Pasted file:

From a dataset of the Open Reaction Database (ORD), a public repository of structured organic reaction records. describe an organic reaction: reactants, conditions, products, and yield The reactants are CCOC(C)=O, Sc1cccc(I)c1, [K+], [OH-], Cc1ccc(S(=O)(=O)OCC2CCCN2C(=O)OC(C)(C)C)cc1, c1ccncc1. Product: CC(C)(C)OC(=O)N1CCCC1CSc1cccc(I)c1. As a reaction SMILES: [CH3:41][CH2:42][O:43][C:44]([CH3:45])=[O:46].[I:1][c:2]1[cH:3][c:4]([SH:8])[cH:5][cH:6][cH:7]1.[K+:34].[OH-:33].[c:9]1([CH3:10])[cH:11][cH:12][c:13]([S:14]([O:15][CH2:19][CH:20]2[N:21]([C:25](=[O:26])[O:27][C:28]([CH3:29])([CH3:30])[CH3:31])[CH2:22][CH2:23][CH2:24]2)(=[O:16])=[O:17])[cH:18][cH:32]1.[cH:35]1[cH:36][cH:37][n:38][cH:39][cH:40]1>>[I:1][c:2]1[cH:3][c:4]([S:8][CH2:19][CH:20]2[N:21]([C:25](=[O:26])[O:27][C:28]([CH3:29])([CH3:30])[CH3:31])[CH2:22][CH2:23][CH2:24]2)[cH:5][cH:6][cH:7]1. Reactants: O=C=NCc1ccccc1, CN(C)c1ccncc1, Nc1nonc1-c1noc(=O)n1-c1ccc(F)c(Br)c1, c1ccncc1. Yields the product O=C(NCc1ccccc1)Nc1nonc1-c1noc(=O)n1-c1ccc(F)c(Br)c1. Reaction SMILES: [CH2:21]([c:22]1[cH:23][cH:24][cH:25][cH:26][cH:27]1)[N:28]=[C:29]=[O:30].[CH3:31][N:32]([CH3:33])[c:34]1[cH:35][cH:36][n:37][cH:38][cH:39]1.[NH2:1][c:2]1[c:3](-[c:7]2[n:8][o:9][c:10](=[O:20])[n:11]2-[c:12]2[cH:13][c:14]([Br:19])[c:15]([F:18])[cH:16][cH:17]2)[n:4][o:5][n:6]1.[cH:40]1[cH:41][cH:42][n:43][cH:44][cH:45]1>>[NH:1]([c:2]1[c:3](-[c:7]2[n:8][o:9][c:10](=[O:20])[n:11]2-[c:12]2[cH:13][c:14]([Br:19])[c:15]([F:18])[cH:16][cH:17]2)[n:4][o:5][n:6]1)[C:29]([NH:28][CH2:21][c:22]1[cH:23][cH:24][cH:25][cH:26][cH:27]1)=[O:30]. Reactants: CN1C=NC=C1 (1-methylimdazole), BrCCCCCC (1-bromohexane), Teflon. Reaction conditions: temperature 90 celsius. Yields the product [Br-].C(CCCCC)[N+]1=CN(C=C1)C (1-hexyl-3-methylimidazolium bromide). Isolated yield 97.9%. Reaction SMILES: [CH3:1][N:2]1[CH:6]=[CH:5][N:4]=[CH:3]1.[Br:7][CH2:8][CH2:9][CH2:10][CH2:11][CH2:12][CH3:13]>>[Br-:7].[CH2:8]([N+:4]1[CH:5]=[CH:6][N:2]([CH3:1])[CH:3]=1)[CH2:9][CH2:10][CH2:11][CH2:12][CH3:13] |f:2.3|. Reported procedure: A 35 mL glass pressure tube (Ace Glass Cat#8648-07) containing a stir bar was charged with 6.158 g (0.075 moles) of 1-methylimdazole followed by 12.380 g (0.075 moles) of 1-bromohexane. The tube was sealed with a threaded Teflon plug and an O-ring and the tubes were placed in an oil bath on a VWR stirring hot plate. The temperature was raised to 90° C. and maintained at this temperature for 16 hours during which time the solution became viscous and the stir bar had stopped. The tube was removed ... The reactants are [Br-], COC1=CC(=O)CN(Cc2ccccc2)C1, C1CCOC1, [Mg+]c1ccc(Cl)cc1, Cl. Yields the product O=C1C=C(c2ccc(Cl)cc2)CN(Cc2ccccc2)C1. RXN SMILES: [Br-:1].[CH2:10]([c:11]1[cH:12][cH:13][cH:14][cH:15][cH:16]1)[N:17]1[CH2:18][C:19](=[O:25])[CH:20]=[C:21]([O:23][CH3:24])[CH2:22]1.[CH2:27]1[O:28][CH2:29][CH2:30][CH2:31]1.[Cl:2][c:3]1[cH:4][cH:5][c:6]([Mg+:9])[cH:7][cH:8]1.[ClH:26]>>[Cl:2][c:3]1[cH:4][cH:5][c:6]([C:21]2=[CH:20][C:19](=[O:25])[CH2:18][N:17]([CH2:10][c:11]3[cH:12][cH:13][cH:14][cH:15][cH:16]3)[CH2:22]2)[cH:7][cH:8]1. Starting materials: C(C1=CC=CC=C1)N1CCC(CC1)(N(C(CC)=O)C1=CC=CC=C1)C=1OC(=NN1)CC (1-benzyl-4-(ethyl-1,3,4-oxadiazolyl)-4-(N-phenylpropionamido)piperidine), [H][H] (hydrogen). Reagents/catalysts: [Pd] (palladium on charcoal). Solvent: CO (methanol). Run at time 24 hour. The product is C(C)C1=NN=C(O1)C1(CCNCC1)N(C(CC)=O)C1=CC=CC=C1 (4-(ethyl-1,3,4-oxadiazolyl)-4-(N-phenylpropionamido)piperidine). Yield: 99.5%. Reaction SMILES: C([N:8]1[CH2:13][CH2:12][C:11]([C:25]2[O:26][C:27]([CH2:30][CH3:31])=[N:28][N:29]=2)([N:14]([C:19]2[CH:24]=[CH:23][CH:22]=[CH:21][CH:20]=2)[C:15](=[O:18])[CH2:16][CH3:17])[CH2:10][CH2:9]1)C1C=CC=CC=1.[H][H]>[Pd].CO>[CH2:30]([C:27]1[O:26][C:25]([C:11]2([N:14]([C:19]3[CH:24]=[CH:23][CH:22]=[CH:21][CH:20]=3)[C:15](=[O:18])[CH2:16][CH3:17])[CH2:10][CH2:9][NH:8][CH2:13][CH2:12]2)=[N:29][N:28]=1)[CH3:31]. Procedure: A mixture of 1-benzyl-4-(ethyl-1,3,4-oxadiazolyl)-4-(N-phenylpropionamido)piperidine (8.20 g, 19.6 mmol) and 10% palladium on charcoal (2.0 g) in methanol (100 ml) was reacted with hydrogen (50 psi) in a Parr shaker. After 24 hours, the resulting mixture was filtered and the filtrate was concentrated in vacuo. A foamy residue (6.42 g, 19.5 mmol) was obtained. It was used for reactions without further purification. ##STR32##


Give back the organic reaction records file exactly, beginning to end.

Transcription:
From a dataset of the Open Reaction Database (ORD), a public repository of structured organic reaction records. describe an organic reaction: reactants, conditions, products, and yield The reactants are CCOC(C)=O, Sc1cccc(I)c1, [K+], [OH-], Cc1ccc(S(=O)(=O)OCC2CCCN2C(=O)OC(C)(C)C)cc1, c1ccncc1. Product: CC(C)(C)OC(=O)N1CCCC1CSc1cccc(I)c1. As a reaction SMILES: [CH3:41][CH2:42][O:43][C:44]([CH3:45])=[O:46].[I:1][c:2]1[cH:3][c:4]([SH:8])[cH:5][cH:6][cH:7]1.[K+:34].[OH-:33].[c:9]1([CH3:10])[cH:11][cH:12][c:13]([S:14]([O:15][CH2:19][CH:20]2[N:21]([C:25](=[O:26])[O:27][C:28]([CH3:29])([CH3:30])[CH3:31])[CH2:22][CH2:23][CH2:24]2)(=[O:16])=[O:17])[cH:18][cH:32]1.[cH:35]1[cH:36][cH:37][n:38][cH:39][cH:40]1>>[I:1][c:2]1[cH:3][c:4]([S:8][CH2:19][CH:20]2[N:21]([C:25](=[O:26])[O:27][C:28]([CH3:29])([CH3:30])[CH3:31])[CH2:22][CH2:23][CH2:24]2)[cH:5][cH:6][cH:7]1. Reactants: O=C=NCc1ccccc1, CN(C)c1ccncc1, Nc1nonc1-c1noc(=O)n1-c1ccc(F)c(Br)c1, c1ccncc1. Yields the product O=C(NCc1ccccc1)Nc1nonc1-c1noc(=O)n1-c1ccc(F)c(Br)c1. Reaction SMILES: [CH2:21]([c:22]1[cH:23][cH:24][cH:25][cH:26][cH:27]1)[N:28]=[C:29]=[O:30].[CH3:31][N:32]([CH3:33])[c:34]1[cH:35][cH:36][n:37][cH:38][cH:39]1.[NH2:1][c:2]1[c:3](-[c:7]2[n:8][o:9][c:10](=[O:20])[n:11]2-[c:12]2[cH:13][c:14]([Br:19])[c:15]([F:18])[cH:16][cH:17]2)[n:4][o:5][n:6]1.[cH:40]1[cH:41][cH:42][n:43][cH:44][cH:45]1>>[NH:1]([c:2]1[c:3](-[c:7]2[n:8][o:9][c:10](=[O:20])[n:11]2-[c:12]2[cH:13][c:14]([Br:19])[c:15]([F:18])[cH:16][cH:17]2)[n:4][o:5][n:6]1)[C:29]([NH:28][CH2:21][c:22]1[cH:23][cH:24][cH:25][cH:26][cH:27]1)=[O:30]. Reactants: CN1C=NC=C1 (1-methylimdazole), BrCCCCCC (1-bromohexane), Teflon. Reaction conditions: temperature 90 celsius. Yields the product [Br-].C(CCCCC)[N+]1=CN(C=C1)C (1-hexyl-3-methylimidazolium bromide). Isolated yield 97.9%. Reaction SMILES: [CH3:1][N:2]1[CH:6]=[CH:5][N:4]=[CH:3]1.[Br:7][CH2:8][CH2:9][CH2:10][CH2:11][CH2:12][CH3:13]>>[Br-:7].[CH2:8]([N+:4]1[CH:5]=[CH:6][N:2]([CH3:1])[CH:3]=1)[CH2:9][CH2:10][CH2:11][CH2:12][CH3:13] |f:2.3|. Reported procedure: A 35 mL glass pressure tube (Ace Glass Cat#8648-07) containing a stir bar was charged with 6.158 g (0.075 moles) of 1-methylimdazole followed by 12.380 g (0.075 moles) of 1-bromohexane. The tube was sealed with a threaded Teflon plug and an O-ring and the tubes were placed in an oil bath on a VWR stirring hot plate. The temperature was raised to 90° C. and maintained at this temperature for 16 hours during which time the solution became viscous and the stir bar had stopped. The tube was removed ... The reactants are [Br-], COC1=CC(=O)CN(Cc2ccccc2)C1, C1CCOC1, [Mg+]c1ccc(Cl)cc1, Cl. Yields the product O=C1C=C(c2ccc(Cl)cc2)CN(Cc2ccccc2)C1. RXN SMILES: [Br-:1].[CH2:10]([c:11]1[cH:12][cH:13][cH:14][cH:15][cH:16]1)[N:17]1[CH2:18][C:19](=[O:25])[CH:20]=[C:21]([O:23][CH3:24])[CH2:22]1.[CH2:27]1[O:28][CH2:29][CH2:30][CH2:31]1.[Cl:2][c:3]1[cH:4][cH:5][c:6]([Mg+:9])[cH:7][cH:8]1.[ClH:26]>>[Cl:2][c:3]1[cH:4][cH:5][c:6]([C:21]2=[CH:20][C:19](=[O:25])[CH2:18][N:17]([CH2:10][c:11]3[cH:12][cH:13][cH:14][cH:15][cH:16]3)[CH2:22]2)[cH:7][cH:8]1. Starting materials: C(C1=CC=CC=C1)N1CCC(CC1)(N(C(CC)=O)C1=CC=CC=C1)C=1OC(=NN1)CC (1-benzyl-4-(ethyl-1,3,4-oxadiazolyl)-4-(N-phenylpropionamido)piperidine), [H][H] (hydrogen). Reagents/catalysts: [Pd] (palladium on charcoal). Solvent: CO (methanol). Run at time 24 hour. The product is C(C)C1=NN=C(O1)C1(CCNCC1)N(C(CC)=O)C1=CC=CC=C1 (4-(ethyl-1,3,4-oxadiazolyl)-4-(N-phenylpropionamido)piperidine). Yield: 99.5%. Reaction SMILES: C([N:8]1[CH2:13][CH2:12][C:11]([C:25]2[O:26][C:27]([CH2:30][CH3:31])=[N:28][N:29]=2)([N:14]([C:19]2[CH:24]=[CH:23][CH:22]=[CH:21][CH:20]=2)[C:15](=[O:18])[CH2:16][CH3:17])[CH2:10][CH2:9]1)C1C=CC=CC=1.[H][H]>[Pd].CO>[CH2:30]([C:27]1[O:26][C:25]([C:11]2([N:14]([C:19]3[CH:24]=[CH:23][CH:22]=[CH:21][CH:20]=3)[C:15](=[O:18])[CH2:16][CH3:17])[CH2:10][CH2:9][NH:8][CH2:13][CH2:12]2)=[N:29][N:28]=1)[CH3:31]. Procedure: A mixture of 1-benzyl-4-(ethyl-1,3,4-oxadiazolyl)-4-(N-phenylpropionamido)piperidine (8.20 g, 19.6 mmol) and 10% palladium on charcoal (2.0 g) in methanol (100 ml) was reacted with hydrogen (50 psi) in a Parr shaker. After 24 hours, the resulting mixture was filtered and the filtrate was concentrated in vacuo. A foamy residue (6.42 g, 19.5 mmol) was obtained. It was used for reactions without further purification. ##STR32##